Explicating Efficiency

Aug. 9, 2001
Motors with high electrical efficiency are still relatively new products, and terminology regarding "energy-efficient" and "premium-efficiency" motors remains somewhat unclear.

Motors with high electrical efficiency are still relatively new products, and terminology regarding "energy-efficient" and "premium-efficiency" motors remains somewhat unclear.

Electric motors consume about 60% of all energy produced in the U.S. Thus, improving motor efficiencies would have a significant effect on overall energy consumption. In 1992, Congress enacted the Energy Policy Act (EPAct) which went into effect in October of 1997.

Specifically, according to the DOE, the act applies to "generalpurpose, T-frame, single-speed, foot-mounted, continuous-rated, polyphase, squirrel-cage, induction motors of NEMA design A and B. The subject motors are designed to operate on 230/460 V and 60 Hz, and have both open and closed enclosures. EPAct applies to six-pole (1,200 rpm), four-pole (1,800 rpm), and two-pole (3,600 rpm) open and closed motors rated 1 through 200 hp. EPAct does not apply to definite-purpose motors or special-purpose motors."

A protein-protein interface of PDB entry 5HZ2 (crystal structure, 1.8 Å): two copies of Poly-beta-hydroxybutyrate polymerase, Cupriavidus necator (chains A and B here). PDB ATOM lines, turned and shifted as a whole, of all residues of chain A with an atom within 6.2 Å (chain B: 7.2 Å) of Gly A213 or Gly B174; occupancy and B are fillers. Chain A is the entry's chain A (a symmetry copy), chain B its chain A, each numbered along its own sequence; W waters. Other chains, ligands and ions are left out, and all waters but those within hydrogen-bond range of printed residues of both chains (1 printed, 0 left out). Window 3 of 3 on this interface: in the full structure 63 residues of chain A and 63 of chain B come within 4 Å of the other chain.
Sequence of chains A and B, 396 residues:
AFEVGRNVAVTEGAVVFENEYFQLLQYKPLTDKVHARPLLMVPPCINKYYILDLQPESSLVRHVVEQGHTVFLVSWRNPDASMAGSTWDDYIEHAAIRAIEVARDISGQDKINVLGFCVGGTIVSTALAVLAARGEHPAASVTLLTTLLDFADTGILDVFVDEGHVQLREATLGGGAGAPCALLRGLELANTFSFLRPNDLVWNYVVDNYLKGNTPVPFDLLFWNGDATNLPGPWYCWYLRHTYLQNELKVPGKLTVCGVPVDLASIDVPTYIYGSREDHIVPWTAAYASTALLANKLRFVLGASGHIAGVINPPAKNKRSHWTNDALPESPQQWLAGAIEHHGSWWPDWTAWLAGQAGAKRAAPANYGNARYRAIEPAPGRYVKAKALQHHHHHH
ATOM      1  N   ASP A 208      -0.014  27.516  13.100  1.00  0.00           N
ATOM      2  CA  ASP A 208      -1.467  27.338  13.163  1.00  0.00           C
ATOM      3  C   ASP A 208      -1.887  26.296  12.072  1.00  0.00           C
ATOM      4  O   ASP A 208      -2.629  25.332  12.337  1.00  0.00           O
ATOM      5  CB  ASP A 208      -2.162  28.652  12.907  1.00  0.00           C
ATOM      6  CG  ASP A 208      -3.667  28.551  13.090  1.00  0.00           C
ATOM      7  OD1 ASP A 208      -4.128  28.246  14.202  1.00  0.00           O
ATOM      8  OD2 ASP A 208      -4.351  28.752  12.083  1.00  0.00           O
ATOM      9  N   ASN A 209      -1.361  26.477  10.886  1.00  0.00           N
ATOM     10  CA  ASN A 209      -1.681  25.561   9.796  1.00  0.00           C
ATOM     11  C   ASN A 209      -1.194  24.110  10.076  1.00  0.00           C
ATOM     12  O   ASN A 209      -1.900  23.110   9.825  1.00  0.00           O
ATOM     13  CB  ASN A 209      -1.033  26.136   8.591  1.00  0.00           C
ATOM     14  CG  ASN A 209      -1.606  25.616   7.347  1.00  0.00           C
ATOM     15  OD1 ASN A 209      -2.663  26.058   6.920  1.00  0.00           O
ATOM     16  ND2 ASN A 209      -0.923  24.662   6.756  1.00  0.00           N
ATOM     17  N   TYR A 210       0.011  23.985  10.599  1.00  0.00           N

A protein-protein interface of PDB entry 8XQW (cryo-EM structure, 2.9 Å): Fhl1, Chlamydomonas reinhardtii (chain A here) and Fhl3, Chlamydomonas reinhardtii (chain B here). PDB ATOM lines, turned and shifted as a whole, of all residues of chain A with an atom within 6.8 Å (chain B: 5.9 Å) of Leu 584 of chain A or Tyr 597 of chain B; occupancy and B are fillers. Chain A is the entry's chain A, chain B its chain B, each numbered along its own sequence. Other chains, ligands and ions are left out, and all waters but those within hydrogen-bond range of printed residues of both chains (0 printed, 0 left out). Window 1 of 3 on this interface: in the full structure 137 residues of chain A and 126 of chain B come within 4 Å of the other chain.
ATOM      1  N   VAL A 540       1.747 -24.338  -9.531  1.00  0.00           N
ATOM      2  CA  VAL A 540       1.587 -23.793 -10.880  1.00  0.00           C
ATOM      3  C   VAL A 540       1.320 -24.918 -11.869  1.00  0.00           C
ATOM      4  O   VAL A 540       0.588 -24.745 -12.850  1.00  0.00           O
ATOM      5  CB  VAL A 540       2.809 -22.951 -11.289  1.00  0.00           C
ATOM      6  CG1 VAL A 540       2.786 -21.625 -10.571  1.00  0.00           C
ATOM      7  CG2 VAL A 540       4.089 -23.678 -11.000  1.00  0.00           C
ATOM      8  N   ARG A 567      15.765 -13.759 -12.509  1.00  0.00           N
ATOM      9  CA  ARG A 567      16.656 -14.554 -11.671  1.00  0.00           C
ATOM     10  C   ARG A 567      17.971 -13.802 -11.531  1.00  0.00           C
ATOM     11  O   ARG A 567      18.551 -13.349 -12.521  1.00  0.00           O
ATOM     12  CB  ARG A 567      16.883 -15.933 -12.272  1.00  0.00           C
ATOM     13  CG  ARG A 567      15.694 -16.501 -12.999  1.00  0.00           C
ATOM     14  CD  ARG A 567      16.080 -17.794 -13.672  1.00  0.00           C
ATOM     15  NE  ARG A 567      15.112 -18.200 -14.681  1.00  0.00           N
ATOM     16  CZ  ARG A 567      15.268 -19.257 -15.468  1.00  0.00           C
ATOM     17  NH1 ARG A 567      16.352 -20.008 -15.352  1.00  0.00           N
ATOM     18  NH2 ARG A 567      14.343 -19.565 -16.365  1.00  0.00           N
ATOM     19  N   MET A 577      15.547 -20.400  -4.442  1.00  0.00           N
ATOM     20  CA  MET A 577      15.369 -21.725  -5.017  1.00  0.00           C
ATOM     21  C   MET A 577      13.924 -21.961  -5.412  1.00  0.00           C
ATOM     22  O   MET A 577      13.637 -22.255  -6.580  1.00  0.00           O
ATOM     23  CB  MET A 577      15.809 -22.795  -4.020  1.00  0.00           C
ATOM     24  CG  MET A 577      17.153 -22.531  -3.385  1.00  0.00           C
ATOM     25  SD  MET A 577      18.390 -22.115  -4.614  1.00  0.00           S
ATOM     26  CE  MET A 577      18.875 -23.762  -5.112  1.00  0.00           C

Energy-efficient motors take advantage of a number of improvements to reduce operating losses, but their most important physical difference is that they incorporate a larger cross section of copper in their windings than old standard-efficiency motors.

Resistive losses in a motor, which show up as wasted heat, are governed by the equation

P = I 2R

where P = power consumed in watts, I is the current drawn in amps, and R is the resistance of the windings in ohms.

A decrease in resistance results in a reduction in losses. Increasing the cross-sectional area of the copper windings reduces losses and makes the motor more efficient.

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